Nabopolassar, king of Babylon

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Nabopolassar

Birthdate:
Birthplace: Babylon
Death: -605 (48-57)
(Babylon), Iraq
Immediate Family:

Husband of Shuadamqa X
Father of Nebuchadnezzar II, king of Babylon; Unknown Princess of Babylone ?; Nabu-suma-lisir and Prince Nn Son of Nabopolassar II Babylon

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About Nabopolassar, king of Babylon

ID: I62268

Name: Nabopolassar of the Chaldeans

Prefix: King

Given Name: Nabopolassar

Surname: of the Chaldeans

Sex: M

_UID: 6A0EE6DC53741D4298D0E887874344125788

Change Date: 26 Nov 2005

Death: Y

Marriage 1 Spouse Unknown

Children

Nebuchadnezzar II of Babylon

Forrás / Source:

http://wc.rootsweb.ancestry.com/cgi-bin/igm.cgi?op=GET&db=jdp-fam&i...


http://www.american-pictures.com/genealogy/persons/per01961.htm#0
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Nabopolassar (Akkadian:Nabû-apal-usur) (c.658 - 605 BC) was the first king of the Neo-Babylonian Empire.[1] He ruled over Babylon for 20 years (625 - 605 BC).

Rise to Power

He rose in revolt against the Assyrian Empire (which had ruled Babylon for the previous 200 years) in 627 BC, after the last significant Assyrian king, Ashurbanipal(ASH-ur-BA-Nee-paal), died in 626 BC. In 625 BC, the Assyrian Empire's grasp on Babylon was now almost nonexistent, so he became its first king that year.

Destruction of Assyria

The weakened Assyrians could not resist his power and that of the Medes, who combined to sack the Assyrian capital of Nineveh in 612 BC, at the Battle of Nineveh. Nabopolassar was left in control of Nineveh and destroyed the remnants of the Assyrian Empire in 605 BC.

Other Campaigns

Nabopolassar waged war against Egypt from 610 BC until his death.

In 610 BC, Nabopolassar took the Assyrian city of Harran, where Assyrian forces had retreated after the fall of Nineveh. Later that year, his son Nebuchadrezzar succeeded him to the throne of Babylonia and won the Battle of Carchemish, fought against Pharaoh Necho of Egypt, shortly before Nabopolassar died.

Later years

For the last five years of his very productive life, Nebopolassar was leading the Babylonian army in a successful war against Egypt. Once victory was claimed, Nebopolassar, now in his fifties, gave up the throne in favor of his son, Nebuchadnezzer II.

Death

Within months of his abdication in 605 BC, Nebopolassar died of natural causes. He was about 53 years old.

http://en.wikipedia.org/wiki/Nabopolassar


NabopolassarFrom Wikipedia, the free encyclopediaJump to: navigation, search Nabopolassar (pron.: /ˌnæbɵpəˈlæsər/; Akkadian: Nebû-apal-usur; c. 658 BC – 605 BC) was the king of the Babylonia and played a key role in the demise of the Assyrian Empire following the death of the last powerful Assyrian king, Ashurbanipal.[1] He ruled over Babylon for twenty years (625–605 BC).

Contents [hide] 1 Military campaigns 2 Later years 3 References 4 See also 5 External links


[edit] Military campaignsNabopolassar revolted against the Assyrian Empire (which had ruled Babylon for the previous 200 years) after the death of the last effective Assyrian king, Ashurbanipal, some time between 631 BC and 627 BC. He then took on the title of King of Babylonia.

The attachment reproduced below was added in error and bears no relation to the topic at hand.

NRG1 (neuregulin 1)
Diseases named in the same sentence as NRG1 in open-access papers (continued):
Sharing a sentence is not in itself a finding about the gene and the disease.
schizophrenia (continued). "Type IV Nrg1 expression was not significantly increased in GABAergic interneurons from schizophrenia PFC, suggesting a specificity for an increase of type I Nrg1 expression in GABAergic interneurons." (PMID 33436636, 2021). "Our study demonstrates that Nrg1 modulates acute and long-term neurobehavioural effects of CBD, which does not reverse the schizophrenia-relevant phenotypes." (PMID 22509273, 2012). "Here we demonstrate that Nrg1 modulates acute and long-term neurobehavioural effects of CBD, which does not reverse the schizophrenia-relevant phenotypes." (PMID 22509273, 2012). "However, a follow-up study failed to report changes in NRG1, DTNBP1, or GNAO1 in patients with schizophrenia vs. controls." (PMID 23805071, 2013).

Assyria, weakened by internal strife and ineffectual rule following the death of Ashurbanipal, was unable to resist the alliance of the Chaldeans and Medes, who combined to sack the Assyrian capital of Nineveh in 612 BC. Following a prolonged siege at the Battle of Nineveh, Nabopolassar took control of Nineveh. In 609 BC, Nabopolassar took the Assyrian city of Harran, where Assyrian forces had retreated after the fall of Nineveh.

From 610 BC until his death, Nabopolassar also waged war against Egypt, which was allied with Assyria. In 605 BC, his son Nebuchadnezzar fought Pharaoh Necho II of Egypt and the remnants of the Assyrian army at the Battle of Carchemish, shortly before Nabopolassar died.

[edit] Later yearsOnce his forces had defeated the Assyrians and their Egyptian allies, Nabopolassar gave up the throne in favour of his son, Nebuchadnezzar II. Within months of his abdication in 605 BC, Nabopolassar died of natural causes at about 53 years of age.

[edit] References1.^ D. Brendan Nagle, The Ancient World: A Social and Cultural History, 6th ed., Upper Saddle River, N.J.: Pearson, 58. [edit] See alsoBabylonia Kings of Babylonia [edit] External linksABC 2: Chronicle Concerning the Early Years of Nabopolassar ABC 3: Chronicle Concerning the Fall of Nineveh ABC 4: Chronicle Concerning the Late Years of Nabopolassar Nabopolassar Cylinder Preceded by Kandalanu (possibly Ashurbanipal of Assyria, or else a viceroy) King of Babylon 626–605 BC Succeeded by Nebuchadnezzar II Persondata Name Nabopolassar Alternative names Short description Date of birth Place of birth Date of death Place of death

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v ·t ·e http://en.wikipedia.org/wiki/Nabopolassar

•ID: I62268 •Name: Nabopolassar of the Chaldeans •Prefix: King •Given Name: Nabopolassar •Surname: of the Chaldeans •Sex: M •_UID: 6A0EE6DC53741D4298D0E887874344125788 •Change Date: 26 Nov 2005 •Death: Y

Marriage 1 Spouse Unknown Children 1. Nebuchadnezzar II of Babylon http://wc.rootsweb.ancestry.com/cgi-bin/igm.cgi?op=GET&db=jdp%2Dfam...


https://de.wikipedia.org/wiki/Nabopolassar